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Some important findings regarding the situation of waste management in the wider area of Thessaloniki have derived through the project Deliverable D.T1.1.1 Prepared Zero Waste Management Guides (Parts Α and B of the ΑΤ.1.1).
In the context of this guide, in order to achieve a better and integrated perception of the current situation, qualitative primary research was conducted. Four stakeholders involved in Municipal Waste Management processes were in-depth interviewed in separated teleconferences: a member of the Municipal Council of the Municipality of Thessaloniki, a representative of a Civil Society Organisation involved in Ecology issues, an employee of the Cleaning Department of Municipality of Thessaloniki and the owner of a recycling private company.
They all believe that the most important problem of waste management in Greece is the fact that a high percentage of the produced municipal Solid Waste goes to landfills. There is a need for the development of modern structures and facilities for alternative and more “eco-friendly” management systems.
Another crucial problem is the lack of “recycling & reuse culture” in the Greek society. Civil Society Organisations and individual citizens should be informed and be made aware of more viable and eco-friendly waste management approaches and systems. Non-formal educational workshops organised by teachers or ecological NGOs – like the ones implemented within project ZeroWasteBSB – could help pupils to adopt more eco-friendly and viable daily habits for waste management in their lives.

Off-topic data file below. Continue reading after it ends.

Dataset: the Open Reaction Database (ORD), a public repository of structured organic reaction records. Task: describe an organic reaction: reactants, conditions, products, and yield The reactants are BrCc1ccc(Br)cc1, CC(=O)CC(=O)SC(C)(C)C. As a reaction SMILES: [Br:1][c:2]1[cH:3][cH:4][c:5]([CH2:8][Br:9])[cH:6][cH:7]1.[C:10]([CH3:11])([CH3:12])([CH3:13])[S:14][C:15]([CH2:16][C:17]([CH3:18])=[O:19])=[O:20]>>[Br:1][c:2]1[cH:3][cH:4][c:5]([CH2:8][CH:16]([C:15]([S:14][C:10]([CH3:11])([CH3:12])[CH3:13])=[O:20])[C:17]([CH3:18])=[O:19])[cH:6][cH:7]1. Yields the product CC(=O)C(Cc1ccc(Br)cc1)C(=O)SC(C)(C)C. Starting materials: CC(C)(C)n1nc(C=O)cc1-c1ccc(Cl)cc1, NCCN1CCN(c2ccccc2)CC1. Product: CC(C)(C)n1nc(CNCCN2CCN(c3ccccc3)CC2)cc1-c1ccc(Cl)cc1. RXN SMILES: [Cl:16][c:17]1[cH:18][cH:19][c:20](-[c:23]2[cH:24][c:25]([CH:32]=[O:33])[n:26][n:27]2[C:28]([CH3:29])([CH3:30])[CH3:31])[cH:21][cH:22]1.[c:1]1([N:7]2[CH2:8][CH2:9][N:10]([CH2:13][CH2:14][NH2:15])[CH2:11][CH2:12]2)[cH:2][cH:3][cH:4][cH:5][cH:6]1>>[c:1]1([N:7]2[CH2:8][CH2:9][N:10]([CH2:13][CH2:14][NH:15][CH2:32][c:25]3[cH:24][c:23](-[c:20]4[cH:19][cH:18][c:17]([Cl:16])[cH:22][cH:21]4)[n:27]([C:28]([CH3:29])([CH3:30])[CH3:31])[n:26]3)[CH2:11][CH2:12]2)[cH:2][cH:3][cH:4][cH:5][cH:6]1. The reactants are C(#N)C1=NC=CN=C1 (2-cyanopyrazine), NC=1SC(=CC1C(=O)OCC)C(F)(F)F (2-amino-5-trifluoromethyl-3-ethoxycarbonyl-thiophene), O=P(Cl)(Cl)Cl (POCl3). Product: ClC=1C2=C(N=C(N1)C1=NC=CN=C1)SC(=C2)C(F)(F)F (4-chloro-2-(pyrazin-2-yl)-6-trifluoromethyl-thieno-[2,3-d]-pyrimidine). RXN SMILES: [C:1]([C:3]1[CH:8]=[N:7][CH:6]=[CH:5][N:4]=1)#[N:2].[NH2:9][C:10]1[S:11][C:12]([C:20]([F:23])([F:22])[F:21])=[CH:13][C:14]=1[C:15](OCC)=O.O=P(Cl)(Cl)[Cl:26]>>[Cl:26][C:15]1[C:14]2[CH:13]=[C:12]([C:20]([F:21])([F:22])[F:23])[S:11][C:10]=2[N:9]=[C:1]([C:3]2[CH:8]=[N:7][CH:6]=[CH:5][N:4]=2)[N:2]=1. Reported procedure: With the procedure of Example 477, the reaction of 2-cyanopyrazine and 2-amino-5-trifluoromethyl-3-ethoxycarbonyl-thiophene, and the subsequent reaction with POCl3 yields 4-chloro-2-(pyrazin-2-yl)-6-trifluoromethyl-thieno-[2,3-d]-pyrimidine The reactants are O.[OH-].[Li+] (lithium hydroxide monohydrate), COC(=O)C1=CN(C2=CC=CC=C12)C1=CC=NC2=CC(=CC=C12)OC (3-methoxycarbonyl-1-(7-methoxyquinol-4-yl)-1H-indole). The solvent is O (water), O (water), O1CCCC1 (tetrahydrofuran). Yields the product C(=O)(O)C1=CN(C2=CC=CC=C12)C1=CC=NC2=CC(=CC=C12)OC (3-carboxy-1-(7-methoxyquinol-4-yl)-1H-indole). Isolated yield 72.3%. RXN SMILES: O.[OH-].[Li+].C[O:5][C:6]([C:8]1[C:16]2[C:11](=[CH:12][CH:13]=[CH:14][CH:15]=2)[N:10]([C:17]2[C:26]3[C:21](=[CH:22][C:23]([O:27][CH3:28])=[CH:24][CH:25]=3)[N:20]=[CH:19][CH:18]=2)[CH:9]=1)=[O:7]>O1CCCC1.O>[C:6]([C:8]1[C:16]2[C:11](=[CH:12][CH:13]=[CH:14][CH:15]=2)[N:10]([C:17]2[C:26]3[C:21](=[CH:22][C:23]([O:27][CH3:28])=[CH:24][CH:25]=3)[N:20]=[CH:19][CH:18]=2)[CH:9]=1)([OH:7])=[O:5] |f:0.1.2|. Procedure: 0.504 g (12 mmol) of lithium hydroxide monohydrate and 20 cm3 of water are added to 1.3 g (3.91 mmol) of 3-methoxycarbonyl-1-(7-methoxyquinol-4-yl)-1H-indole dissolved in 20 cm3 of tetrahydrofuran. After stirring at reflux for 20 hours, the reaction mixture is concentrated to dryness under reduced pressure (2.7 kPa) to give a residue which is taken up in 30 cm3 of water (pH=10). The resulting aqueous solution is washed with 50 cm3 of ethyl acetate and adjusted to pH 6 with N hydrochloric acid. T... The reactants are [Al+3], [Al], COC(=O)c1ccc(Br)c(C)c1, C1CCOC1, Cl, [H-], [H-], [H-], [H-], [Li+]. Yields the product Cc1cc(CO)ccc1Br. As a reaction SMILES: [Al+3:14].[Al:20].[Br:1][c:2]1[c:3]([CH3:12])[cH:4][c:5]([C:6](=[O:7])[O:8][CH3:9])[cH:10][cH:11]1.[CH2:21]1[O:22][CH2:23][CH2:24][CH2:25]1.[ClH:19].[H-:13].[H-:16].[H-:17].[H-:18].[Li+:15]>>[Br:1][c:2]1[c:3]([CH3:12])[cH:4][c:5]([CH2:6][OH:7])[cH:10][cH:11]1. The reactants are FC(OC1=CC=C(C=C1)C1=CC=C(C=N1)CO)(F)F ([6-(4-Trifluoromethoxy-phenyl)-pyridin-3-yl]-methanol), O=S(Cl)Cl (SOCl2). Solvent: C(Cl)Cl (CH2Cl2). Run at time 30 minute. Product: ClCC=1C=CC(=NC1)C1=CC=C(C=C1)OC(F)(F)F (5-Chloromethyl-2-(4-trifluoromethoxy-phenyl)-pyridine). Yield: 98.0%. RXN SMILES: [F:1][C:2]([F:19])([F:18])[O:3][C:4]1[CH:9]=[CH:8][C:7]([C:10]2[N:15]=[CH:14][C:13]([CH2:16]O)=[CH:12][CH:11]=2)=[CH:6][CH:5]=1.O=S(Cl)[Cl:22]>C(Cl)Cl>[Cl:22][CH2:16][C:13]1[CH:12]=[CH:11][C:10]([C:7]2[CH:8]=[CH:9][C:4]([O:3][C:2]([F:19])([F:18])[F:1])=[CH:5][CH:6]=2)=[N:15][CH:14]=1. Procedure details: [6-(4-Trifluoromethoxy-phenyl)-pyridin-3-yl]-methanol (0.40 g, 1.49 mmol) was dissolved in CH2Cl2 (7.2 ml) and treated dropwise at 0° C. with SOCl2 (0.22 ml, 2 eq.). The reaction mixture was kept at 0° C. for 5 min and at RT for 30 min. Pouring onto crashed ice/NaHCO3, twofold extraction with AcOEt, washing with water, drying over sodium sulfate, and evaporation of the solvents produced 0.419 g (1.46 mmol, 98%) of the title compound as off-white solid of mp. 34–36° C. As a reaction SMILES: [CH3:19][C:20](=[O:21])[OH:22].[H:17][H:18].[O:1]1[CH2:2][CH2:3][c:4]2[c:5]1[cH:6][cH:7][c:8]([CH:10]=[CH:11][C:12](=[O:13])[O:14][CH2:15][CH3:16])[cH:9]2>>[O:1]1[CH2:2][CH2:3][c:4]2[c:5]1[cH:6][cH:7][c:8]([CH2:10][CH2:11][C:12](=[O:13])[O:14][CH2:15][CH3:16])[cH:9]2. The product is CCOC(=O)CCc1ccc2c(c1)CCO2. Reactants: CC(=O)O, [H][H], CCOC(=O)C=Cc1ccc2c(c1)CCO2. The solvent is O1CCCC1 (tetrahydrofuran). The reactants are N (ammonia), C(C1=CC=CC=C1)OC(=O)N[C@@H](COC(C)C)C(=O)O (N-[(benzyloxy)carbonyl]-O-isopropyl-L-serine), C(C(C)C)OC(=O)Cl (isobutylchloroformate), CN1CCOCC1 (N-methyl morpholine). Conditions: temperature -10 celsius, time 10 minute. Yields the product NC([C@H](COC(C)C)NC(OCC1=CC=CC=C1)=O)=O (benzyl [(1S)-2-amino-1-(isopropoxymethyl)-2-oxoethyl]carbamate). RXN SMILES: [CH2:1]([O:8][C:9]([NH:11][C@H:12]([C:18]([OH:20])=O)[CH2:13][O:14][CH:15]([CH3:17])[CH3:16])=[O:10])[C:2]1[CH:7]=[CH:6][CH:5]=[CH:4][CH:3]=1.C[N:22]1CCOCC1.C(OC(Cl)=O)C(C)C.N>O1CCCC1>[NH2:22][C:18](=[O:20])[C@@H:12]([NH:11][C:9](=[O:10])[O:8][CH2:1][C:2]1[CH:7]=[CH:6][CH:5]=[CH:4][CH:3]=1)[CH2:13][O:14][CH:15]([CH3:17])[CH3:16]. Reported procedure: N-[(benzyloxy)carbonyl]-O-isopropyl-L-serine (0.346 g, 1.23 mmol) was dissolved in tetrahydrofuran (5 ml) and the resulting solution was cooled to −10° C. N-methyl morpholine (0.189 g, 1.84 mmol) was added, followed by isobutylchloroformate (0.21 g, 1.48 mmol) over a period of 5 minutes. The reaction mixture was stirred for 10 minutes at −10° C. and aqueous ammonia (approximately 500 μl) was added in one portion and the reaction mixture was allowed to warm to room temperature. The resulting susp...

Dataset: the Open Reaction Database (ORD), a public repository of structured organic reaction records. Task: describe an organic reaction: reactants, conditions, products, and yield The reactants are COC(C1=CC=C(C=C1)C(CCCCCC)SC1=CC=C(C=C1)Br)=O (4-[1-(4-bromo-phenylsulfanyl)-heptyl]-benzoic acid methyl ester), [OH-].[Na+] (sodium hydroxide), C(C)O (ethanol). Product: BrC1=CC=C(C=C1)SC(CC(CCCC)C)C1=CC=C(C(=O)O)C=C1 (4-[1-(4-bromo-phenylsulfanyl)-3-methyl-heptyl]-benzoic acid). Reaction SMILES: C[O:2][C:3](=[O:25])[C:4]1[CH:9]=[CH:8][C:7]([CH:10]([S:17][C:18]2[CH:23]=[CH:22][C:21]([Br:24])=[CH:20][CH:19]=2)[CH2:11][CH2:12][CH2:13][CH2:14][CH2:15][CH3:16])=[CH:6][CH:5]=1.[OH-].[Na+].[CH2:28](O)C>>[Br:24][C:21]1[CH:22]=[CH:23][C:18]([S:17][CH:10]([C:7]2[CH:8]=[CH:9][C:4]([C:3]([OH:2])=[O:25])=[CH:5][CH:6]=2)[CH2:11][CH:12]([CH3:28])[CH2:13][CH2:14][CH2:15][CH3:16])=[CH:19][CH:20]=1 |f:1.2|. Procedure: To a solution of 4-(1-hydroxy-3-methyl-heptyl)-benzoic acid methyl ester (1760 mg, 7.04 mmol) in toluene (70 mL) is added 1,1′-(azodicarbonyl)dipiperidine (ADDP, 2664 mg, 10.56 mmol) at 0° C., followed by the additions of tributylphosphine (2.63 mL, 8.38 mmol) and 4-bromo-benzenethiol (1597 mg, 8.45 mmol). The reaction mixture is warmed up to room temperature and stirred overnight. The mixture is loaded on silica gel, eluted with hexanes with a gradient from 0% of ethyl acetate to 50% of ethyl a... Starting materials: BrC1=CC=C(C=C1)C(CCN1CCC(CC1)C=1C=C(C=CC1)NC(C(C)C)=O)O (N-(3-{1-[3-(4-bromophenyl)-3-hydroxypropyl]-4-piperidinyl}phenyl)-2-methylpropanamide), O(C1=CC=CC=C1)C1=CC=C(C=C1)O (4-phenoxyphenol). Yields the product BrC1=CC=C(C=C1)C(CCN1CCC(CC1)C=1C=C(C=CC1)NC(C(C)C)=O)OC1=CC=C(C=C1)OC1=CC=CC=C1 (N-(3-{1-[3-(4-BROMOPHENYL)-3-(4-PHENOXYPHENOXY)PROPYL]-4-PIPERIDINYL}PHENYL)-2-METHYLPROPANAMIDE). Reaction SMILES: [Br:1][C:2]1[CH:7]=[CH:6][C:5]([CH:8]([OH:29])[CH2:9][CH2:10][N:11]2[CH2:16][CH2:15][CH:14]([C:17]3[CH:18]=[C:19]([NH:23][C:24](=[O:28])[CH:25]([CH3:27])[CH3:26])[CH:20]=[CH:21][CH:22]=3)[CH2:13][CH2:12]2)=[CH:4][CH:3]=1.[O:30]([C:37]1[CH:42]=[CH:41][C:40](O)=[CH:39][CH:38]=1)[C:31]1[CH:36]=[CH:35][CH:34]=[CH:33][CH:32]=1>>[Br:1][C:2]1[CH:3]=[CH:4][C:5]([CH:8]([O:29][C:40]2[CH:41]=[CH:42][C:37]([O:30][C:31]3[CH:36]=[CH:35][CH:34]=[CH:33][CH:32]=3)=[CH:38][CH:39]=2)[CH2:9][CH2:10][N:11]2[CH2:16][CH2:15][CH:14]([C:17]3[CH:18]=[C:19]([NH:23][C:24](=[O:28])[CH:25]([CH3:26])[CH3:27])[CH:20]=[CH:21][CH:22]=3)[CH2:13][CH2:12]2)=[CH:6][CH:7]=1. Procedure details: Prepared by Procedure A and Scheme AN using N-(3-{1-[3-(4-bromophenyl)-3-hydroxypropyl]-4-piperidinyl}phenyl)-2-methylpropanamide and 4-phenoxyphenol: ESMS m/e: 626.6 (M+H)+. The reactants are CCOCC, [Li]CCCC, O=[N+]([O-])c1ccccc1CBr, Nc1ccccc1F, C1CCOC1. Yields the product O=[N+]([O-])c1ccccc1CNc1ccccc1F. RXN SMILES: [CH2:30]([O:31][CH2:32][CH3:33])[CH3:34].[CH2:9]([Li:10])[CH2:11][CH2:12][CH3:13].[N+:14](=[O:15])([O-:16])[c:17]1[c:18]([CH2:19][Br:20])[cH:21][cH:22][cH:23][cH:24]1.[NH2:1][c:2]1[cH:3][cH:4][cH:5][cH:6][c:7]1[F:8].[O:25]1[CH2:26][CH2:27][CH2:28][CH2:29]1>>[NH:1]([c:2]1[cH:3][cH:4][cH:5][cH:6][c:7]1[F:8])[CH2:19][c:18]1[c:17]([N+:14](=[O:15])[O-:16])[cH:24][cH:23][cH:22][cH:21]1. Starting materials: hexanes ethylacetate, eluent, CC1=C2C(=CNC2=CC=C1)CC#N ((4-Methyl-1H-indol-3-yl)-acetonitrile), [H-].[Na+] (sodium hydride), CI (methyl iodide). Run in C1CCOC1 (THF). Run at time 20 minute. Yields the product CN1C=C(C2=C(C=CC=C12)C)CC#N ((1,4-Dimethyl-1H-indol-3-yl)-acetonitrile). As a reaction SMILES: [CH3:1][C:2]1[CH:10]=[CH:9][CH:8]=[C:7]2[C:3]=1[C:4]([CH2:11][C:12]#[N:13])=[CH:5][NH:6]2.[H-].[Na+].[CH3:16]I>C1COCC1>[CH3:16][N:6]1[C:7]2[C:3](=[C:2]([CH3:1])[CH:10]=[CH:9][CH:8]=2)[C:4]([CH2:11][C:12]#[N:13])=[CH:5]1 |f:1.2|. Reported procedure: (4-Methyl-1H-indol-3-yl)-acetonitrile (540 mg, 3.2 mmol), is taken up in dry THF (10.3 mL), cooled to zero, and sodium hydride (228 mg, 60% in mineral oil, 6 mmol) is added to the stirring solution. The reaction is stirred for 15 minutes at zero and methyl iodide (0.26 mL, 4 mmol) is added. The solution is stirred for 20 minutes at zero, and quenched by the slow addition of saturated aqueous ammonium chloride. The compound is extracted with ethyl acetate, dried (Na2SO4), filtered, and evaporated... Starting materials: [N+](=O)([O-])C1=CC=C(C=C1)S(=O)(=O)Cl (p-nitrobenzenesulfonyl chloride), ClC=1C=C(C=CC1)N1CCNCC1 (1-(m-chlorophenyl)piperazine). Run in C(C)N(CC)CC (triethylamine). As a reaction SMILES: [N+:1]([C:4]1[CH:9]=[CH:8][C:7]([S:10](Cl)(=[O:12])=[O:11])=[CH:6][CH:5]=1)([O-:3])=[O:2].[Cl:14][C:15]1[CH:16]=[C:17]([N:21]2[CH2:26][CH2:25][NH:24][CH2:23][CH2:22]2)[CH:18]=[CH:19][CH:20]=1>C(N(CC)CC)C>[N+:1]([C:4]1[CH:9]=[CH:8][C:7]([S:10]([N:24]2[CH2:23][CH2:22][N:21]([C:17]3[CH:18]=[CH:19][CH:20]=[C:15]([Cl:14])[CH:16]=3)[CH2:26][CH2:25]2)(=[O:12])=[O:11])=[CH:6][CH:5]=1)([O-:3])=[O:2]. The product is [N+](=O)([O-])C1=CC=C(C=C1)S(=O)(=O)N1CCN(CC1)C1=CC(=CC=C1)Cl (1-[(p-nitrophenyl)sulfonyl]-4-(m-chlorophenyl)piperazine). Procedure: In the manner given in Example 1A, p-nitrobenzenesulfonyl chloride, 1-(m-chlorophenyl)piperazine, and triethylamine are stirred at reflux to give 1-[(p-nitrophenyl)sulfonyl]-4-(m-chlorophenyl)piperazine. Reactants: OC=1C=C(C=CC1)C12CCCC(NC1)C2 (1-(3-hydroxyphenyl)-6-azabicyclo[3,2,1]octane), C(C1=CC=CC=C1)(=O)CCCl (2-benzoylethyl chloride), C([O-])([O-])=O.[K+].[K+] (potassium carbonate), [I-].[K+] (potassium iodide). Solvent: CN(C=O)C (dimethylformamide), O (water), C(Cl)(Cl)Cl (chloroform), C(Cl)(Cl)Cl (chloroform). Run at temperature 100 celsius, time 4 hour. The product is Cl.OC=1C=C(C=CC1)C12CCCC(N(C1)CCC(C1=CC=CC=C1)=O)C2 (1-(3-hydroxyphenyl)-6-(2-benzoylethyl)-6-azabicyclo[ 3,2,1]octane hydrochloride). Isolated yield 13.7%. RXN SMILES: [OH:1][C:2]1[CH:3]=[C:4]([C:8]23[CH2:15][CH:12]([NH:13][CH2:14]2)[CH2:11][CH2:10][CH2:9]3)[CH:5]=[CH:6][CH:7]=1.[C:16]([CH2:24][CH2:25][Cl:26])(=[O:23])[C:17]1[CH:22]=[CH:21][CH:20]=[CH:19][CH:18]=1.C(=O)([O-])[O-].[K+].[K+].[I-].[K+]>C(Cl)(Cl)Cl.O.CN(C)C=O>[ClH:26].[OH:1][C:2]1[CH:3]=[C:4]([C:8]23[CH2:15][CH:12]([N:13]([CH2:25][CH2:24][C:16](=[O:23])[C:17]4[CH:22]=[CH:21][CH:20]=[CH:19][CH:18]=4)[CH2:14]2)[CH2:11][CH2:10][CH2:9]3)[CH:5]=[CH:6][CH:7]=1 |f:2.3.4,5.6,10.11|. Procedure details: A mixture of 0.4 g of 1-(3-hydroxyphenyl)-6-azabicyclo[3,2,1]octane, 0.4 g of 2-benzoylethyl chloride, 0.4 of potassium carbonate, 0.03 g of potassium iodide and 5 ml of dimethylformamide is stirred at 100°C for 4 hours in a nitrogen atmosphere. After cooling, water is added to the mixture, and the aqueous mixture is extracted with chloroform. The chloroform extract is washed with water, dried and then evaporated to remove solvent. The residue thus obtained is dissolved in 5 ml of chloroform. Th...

The existing recyclable materials management “system” is not profitable for the potential investors, who are interested in running a business in this field. There are also illegal practice of collecting metals or electronic and electric devices, causing unfair competition with the legitimate companies in the sector.
Many steps should be taken and bureaucracy should be overcοme for the smooth and effective operation of the “Green Spots” promoted by the EU for “sorting at the source” of the recyclable materials.
Another key problem identified is in the assignment of responsibilities without subsequent control over the progress of implementation. In particular, the responsibility for waste management has been transferred to the Local Government without, however, a centrally implemented implementation control mechanism.
More details can be found here https://bsbzerowaste.eu/2021/09/01/a-t1-1-implementation-of-waste-characterization-research-in-target-areas/.